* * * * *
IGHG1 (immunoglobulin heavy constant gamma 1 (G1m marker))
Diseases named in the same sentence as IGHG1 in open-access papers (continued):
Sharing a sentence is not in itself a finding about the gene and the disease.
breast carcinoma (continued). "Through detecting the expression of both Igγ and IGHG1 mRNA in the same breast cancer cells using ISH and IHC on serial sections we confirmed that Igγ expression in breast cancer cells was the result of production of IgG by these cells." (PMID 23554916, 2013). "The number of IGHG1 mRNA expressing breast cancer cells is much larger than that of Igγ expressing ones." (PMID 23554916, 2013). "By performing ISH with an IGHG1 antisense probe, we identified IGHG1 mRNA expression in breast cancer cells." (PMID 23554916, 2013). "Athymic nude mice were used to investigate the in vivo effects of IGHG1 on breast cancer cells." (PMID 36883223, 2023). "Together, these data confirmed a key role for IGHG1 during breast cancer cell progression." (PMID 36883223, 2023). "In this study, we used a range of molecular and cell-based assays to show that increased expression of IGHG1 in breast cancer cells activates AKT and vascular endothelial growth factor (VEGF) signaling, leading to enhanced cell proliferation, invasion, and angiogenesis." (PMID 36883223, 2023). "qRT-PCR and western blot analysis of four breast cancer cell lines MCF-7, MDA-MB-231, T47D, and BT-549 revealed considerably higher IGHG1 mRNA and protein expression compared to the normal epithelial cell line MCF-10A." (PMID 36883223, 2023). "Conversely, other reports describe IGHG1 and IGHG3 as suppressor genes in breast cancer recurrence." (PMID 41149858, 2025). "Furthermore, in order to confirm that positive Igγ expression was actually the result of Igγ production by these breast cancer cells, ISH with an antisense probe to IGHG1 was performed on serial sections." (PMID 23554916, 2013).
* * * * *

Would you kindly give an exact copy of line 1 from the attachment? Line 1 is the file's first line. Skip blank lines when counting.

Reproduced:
IGHG1 (immunoglobulin heavy constant gamma 1 (G1m marker))